Encyclopedia of Evolutionary Psychological Science

Living Edition
| Editors: Todd K. Shackelford, Viviana A. Weekes-Shackelford

Disruptive Coloration

  • Changku KangEmail author
  • Thomas N. Sherratt
Living reference work entry
DOI: https://doi.org/10.1007/978-3-319-16999-6_2666-1

Synonyms

Definition

Disruptive coloration is a set of high contrast markings that creates false edges and boundaries and thereby hinders the detection or recognition of an object’s true outline and shape.

History and Mechanisms

Disruptive coloration is a camouflage technique in which concealment is attained using high contrast markings. These markings create false edges inside an object and/or obscure existing ones, and thereby disrupt the detection or recognition of the object’s true outline. Thus disruptive coloration combines two methods of concealment: (i) creating the appearance of false edges and boundaries within an object and (ii) concealing the real object boundary (Stevens and Meriliata 2009).

Disruptive coloration is seemingly widely employed in animal kingdom, and the approach has been exploited in a variety of fields including the military and art. Although the phenomenon was eluded to by the prominent naturalist the Henry Walter...

Keywords

Color Pattern Disruption Effect Visual Background False Edge Disruptive Pattern 
These keywords were added by machine and not by the authors. This process is experimental and the keywords may be updated as the learning algorithm improves.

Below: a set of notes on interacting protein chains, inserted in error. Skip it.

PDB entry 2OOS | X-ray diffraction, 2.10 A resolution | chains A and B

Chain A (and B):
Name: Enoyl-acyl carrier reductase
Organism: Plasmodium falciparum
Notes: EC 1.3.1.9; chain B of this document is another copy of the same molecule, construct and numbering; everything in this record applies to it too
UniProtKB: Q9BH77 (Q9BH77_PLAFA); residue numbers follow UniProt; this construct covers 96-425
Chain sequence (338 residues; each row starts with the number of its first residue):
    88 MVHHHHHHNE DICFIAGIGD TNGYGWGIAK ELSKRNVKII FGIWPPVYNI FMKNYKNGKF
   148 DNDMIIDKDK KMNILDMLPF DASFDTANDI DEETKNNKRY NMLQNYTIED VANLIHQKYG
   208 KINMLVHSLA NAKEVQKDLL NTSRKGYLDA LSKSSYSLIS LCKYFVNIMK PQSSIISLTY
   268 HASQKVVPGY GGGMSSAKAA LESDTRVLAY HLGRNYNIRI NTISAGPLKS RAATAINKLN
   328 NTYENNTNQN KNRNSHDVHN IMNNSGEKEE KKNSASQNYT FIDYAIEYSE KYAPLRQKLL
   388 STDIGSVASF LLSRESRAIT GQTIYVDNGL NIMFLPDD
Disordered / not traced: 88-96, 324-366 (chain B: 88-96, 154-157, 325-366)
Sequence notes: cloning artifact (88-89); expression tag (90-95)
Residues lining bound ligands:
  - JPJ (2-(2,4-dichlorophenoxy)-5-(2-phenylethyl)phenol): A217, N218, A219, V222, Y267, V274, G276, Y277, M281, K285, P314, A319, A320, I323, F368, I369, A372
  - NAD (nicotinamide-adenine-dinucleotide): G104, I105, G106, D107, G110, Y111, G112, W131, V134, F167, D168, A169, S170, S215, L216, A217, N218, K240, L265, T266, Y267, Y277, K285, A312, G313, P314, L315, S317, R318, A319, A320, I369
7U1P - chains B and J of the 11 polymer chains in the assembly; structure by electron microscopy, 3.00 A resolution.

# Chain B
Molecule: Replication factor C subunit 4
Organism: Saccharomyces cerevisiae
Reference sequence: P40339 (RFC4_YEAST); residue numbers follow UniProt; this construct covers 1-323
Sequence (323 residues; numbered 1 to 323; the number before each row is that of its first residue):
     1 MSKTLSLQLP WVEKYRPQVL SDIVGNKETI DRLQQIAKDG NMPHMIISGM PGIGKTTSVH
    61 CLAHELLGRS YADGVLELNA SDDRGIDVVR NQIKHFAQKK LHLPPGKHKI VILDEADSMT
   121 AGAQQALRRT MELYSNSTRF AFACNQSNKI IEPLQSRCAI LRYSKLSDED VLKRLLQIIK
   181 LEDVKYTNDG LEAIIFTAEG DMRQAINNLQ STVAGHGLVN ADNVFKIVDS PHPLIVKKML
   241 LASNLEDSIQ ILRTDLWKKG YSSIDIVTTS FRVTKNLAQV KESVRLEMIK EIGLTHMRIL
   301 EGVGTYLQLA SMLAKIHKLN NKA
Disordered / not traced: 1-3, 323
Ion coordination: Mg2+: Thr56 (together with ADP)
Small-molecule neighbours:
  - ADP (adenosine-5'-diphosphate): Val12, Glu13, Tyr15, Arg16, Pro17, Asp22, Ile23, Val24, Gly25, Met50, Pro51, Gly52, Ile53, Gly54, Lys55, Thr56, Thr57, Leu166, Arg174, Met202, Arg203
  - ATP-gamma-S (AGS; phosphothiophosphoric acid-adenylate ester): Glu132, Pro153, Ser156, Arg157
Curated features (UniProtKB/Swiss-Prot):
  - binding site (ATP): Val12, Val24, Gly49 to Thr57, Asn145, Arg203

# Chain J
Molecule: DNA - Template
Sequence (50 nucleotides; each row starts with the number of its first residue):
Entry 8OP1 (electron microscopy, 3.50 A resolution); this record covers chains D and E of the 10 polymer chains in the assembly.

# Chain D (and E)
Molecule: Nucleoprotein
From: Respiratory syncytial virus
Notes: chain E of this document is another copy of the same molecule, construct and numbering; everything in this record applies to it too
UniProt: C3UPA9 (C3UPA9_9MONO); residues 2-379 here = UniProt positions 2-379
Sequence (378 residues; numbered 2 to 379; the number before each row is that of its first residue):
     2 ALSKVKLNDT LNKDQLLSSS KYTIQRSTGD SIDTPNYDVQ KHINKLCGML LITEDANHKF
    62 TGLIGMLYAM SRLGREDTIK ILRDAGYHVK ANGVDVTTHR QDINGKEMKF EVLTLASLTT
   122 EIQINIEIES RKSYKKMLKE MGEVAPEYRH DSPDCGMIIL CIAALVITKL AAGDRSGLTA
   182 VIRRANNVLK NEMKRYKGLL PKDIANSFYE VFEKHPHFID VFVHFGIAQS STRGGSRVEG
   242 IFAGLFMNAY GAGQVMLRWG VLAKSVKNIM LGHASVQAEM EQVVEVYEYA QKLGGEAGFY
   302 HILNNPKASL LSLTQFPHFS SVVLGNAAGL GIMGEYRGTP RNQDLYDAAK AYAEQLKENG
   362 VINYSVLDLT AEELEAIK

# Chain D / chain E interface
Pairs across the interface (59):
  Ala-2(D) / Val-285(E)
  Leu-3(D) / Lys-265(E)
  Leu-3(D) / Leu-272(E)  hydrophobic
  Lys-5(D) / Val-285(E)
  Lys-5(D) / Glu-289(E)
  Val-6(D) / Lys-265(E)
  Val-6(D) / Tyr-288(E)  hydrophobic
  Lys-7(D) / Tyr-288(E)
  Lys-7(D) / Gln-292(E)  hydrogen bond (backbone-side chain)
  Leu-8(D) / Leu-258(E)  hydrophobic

This is a preview of subscription content, log in to check access.

References

  1. Cott, H. B. (1940). Adaptive coloration in animals. London: Methuen.Google Scholar
  2. Cuthill, I. C., Stevens, M., Sheppard, J., Maddocks, T., Párraga, C. A., & Troscianko, T. S. (2005). Disruptive coloration and background pattern matching. Nature, 434, 72–74.CrossRefPubMedGoogle Scholar
  3. Hanlon, R. T. (2007). Cephalopod dynamic camouflage. Current Biology, 17, R400.Google Scholar
  4. Hanlon, R. T., Chiao C.-C., Mäthger, L. M., Barbosa, A., Burech, K. C., & Chubb, C. (2009). Cephalopod dynamic camouflage: Bringing the continuum between background matching and disruptive coloration. Philosophical Transanctions of the Royal Society B, 364, 429–437.CrossRefGoogle Scholar
  5. Stevens, M., Cuthill, I. C., Windsor, A. M. M., & Walker, H. J. (2006). Disruptive contrast in animal camouflage. Proceedings of the Royal Society B: Biological Sciences, 273, 2433–2438.CrossRefPubMedPubMedCentralGoogle Scholar
  6. Stevens, M., & Merilaita, S. (2009). Defining disruptive coloration and distinguishing its functions. Philosophical Transactions of the Royal Society B, 364, 481–488.CrossRefGoogle Scholar
  7. Thayer, A. H. (1909). Concealing coloration in animal kingdom: An exposition of the laws of disguise through color and pattern. New York: MacMillan.Google Scholar
  8. Webster, R. J., Hassall, C., Herdman, C. M., Godin, J.G.J., & Sherratt, T. N. (2013). Disruptive camouflage impairs object recognition. Biology Letters, 9, 20130501.CrossRefPubMedPubMedCentralGoogle Scholar

Copyright information

© Springer International Publishing AG 2017

Authors and Affiliations

  1. 1.Department of BiologyCarleton UniversityOttawaCanada

Section editors and affiliations

  • Russell Jackson
    • 1
  1. 1.University of IdahoMoscowUSA